“Unfit for human consumption”: 5 things to know about the Skittles lawsuit over titanium dioxide

It depends on whom you ask. In 2016, Mars announced in a press release — which has since been removed or made unavailable from its website — that it was committed to removing potentially poisonous nanoparticles of titanium dioxide from its food products over the next five years. 

In response at the time, Jaydee Hanson, a senior policy analyst at the Center for Food Safety, wrote, “We are pleased to see that Mars has taken a positive step toward eliminating toxic, unnecessary nanomaterials from its line of food products. We urge the company to speed up the removal of these additives, especially given the grave health concerns associated with titanium dioxide and other nanoparticles.” 

Hanson continued, “Studies have shown that the human health risks associated with ingesting nanoparticles of many common food additives far outweigh any utility for producers. There are plenty of non-toxic alternatives available and we urge MARS and others to commit to not using any engineered nanomaterials in human and animal food products.”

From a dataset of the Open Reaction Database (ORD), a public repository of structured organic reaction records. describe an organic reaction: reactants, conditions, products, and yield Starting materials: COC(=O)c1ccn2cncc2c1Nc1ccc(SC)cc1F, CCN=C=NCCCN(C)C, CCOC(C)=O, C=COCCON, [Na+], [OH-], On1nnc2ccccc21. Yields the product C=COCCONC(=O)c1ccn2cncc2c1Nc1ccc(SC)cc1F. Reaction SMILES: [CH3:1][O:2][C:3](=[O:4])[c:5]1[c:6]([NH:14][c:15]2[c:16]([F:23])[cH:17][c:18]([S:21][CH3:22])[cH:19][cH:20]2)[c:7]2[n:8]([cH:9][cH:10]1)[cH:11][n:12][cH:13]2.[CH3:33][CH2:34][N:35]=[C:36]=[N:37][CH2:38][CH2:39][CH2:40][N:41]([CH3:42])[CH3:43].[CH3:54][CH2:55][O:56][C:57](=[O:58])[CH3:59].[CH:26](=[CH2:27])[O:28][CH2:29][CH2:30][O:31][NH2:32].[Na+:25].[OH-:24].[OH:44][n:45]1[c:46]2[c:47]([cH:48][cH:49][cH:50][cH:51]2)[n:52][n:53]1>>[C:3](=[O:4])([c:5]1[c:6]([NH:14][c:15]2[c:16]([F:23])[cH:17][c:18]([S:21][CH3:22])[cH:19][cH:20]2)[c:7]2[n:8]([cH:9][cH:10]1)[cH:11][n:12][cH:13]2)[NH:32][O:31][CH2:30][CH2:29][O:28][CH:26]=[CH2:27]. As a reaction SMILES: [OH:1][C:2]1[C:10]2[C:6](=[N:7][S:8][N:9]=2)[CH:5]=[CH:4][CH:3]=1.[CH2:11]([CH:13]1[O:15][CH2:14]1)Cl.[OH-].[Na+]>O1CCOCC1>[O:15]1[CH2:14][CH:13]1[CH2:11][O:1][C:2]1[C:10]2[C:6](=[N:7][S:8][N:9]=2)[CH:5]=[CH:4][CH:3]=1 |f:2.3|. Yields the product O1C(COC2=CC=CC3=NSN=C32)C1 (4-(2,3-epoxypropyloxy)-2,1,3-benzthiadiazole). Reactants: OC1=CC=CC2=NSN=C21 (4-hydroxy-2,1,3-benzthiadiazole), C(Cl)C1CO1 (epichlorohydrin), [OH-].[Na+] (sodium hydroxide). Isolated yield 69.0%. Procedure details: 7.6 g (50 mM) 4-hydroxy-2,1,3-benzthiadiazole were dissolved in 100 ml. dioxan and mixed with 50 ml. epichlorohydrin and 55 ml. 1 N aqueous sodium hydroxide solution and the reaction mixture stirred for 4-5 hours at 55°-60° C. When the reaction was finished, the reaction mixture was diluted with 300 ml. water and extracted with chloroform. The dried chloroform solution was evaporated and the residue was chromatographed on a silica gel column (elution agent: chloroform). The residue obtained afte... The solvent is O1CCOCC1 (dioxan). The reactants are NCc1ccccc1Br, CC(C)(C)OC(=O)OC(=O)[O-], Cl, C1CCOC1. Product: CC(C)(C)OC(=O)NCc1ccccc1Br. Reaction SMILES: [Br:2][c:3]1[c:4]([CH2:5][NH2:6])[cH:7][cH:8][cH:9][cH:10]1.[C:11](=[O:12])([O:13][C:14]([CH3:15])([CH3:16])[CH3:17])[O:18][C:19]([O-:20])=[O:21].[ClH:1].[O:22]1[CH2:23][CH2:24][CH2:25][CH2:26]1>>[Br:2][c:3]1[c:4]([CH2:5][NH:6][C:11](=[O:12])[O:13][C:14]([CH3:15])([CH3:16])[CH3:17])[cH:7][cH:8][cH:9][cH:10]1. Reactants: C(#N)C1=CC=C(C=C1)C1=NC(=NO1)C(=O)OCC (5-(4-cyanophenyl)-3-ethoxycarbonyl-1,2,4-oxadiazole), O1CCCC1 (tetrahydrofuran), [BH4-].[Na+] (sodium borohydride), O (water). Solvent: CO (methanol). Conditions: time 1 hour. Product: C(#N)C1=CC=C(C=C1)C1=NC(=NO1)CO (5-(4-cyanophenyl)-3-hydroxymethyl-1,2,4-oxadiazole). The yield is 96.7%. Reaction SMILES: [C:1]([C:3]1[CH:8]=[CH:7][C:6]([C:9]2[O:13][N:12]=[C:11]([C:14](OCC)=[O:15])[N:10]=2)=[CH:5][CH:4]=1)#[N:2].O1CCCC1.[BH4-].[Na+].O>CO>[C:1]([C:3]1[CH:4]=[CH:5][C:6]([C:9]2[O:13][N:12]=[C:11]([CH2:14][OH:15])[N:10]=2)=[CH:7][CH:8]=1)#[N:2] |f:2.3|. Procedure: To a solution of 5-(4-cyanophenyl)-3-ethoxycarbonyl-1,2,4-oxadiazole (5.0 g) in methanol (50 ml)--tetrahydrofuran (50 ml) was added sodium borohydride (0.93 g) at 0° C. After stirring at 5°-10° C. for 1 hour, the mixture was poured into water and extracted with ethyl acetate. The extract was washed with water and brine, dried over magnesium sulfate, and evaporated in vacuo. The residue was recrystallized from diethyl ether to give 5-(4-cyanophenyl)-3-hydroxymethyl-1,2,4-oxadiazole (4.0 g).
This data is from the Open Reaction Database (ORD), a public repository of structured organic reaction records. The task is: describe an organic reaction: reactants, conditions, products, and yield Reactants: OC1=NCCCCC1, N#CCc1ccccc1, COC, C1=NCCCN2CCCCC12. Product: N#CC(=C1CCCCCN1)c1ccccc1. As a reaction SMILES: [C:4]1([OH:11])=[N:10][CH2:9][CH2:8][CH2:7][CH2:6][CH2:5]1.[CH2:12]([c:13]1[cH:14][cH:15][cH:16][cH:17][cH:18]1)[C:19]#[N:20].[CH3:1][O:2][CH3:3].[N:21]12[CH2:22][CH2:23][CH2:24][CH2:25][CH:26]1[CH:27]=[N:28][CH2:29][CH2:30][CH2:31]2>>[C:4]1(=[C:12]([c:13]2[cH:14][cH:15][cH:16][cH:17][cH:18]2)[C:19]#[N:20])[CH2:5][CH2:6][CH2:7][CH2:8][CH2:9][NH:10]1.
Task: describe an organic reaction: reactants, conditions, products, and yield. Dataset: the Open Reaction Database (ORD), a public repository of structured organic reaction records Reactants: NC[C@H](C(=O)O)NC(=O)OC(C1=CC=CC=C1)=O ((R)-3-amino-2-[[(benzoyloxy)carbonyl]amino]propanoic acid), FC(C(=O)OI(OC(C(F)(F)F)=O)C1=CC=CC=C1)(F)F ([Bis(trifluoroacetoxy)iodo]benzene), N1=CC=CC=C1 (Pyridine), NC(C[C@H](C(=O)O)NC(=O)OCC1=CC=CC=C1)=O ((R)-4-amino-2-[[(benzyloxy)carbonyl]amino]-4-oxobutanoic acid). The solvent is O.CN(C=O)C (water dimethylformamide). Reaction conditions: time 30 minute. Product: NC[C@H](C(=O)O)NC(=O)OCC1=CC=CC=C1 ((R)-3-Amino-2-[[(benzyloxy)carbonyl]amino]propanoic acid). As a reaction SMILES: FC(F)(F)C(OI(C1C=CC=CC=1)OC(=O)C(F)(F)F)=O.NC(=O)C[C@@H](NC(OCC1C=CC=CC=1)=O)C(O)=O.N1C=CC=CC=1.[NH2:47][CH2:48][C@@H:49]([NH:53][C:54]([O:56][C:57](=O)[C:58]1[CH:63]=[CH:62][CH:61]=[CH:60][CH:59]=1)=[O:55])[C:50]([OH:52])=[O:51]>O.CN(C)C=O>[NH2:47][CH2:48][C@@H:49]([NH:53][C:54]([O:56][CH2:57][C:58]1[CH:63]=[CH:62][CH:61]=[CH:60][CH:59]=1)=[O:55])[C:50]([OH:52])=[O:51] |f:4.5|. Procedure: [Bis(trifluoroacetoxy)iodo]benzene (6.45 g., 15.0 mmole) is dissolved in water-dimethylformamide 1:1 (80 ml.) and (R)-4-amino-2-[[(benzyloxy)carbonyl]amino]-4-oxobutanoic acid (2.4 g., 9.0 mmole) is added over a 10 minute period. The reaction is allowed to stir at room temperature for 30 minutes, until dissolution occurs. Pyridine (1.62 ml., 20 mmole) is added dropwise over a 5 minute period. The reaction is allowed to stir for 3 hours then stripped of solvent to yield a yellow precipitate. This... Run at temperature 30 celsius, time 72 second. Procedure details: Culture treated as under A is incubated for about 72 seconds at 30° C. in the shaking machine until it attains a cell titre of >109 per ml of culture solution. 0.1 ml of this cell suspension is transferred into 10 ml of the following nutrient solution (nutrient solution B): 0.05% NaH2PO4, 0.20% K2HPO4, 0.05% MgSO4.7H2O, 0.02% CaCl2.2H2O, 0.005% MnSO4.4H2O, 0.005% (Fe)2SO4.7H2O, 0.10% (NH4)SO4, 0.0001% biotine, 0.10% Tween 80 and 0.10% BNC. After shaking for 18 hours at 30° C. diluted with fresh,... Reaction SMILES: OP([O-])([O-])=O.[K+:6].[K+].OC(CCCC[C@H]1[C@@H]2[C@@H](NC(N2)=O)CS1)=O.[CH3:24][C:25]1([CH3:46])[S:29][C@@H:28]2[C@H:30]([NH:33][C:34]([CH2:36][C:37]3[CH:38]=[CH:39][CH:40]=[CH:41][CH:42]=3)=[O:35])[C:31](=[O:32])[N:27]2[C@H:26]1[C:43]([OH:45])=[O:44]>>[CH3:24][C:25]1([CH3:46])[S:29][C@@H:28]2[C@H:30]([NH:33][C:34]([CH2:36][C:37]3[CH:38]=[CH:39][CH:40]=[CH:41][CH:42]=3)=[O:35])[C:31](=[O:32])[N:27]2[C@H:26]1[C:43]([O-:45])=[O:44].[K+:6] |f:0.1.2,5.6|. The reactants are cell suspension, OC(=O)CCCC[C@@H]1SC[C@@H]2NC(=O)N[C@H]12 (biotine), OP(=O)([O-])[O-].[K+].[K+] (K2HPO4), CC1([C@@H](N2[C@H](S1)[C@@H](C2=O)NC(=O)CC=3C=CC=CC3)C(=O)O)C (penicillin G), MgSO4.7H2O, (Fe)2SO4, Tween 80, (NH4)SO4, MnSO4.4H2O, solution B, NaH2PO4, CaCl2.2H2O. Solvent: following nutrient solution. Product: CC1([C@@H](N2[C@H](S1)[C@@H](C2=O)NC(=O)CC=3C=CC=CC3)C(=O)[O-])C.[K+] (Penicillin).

In 2019, France banned titanium dioxide in food products, prompting the formula for Skittles sold in that market to be changed. Earlier this year, the European Union barred the use of titanium dioxide as a food additive. 

“Taking into account all available scientific studies and data, the panel concluded that titanium dioxide can no longer be considered safe as a food additive,” Magged Younes, the chair of the European Union Food Safety Authority’s expert Panel on Food Additives and Flavourings, said in a May 2021 news release. “A critical element in reaching this conclusion is that we could not exclude genotoxicity concerns after consumption of titanium dioxide particles. After oral ingestion, the absorption of titanium dioxide particles is low, however they can accumulate in the body”. 

The U.S., however, has yet to follow suit. As the Los Angeles Times reported, the U.S. Food and Drug Administration (FDA) has approved of the use of titanium dioxide since 1966 as long as it doesn’t exceed 1% by weight in foods. Its use as a food colorant was upheld by the FDA as recently as March 29.


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